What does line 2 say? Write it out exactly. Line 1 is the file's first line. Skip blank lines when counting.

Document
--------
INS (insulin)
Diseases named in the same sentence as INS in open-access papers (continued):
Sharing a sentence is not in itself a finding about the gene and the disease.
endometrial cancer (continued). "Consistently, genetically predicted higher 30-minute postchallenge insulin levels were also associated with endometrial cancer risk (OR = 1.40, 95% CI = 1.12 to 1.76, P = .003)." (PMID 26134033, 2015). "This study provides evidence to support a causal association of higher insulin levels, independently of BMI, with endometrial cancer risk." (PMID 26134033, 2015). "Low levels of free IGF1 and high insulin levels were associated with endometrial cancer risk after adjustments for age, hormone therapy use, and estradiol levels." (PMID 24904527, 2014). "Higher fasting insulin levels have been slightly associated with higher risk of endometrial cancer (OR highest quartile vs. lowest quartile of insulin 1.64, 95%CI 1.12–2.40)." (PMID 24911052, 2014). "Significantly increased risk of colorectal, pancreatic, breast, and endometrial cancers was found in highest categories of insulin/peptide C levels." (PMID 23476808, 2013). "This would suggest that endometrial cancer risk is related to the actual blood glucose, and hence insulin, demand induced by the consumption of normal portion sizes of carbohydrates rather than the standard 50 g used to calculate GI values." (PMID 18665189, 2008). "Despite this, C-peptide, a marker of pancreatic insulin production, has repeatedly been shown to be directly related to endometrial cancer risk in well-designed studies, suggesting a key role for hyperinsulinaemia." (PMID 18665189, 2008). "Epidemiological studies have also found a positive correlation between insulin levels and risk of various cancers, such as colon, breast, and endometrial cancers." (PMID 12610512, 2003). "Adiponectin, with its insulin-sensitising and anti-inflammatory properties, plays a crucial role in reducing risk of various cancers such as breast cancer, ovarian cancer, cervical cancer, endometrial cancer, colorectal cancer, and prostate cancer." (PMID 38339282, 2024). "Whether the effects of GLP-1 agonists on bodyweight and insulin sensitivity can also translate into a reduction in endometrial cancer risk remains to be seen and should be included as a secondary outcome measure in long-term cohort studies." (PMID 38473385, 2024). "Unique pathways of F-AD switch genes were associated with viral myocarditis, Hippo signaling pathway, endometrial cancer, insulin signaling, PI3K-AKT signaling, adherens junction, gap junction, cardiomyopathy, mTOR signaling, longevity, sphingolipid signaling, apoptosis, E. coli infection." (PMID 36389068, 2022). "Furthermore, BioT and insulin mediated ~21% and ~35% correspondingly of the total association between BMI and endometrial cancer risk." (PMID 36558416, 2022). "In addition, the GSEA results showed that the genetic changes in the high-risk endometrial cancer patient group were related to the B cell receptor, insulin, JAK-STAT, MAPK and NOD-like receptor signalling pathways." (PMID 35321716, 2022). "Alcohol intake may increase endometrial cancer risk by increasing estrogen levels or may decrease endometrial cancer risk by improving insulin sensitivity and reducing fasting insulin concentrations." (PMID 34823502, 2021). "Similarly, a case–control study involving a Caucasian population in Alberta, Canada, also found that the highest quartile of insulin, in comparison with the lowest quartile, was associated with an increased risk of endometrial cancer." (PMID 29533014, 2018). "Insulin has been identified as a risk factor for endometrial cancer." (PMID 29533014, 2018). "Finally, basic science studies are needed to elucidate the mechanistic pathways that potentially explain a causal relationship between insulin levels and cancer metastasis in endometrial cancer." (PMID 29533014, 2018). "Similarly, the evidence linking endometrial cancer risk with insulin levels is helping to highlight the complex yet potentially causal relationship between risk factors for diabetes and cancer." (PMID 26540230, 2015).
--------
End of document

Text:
Diseases named in the same sentence as INS in open-access papers (continued):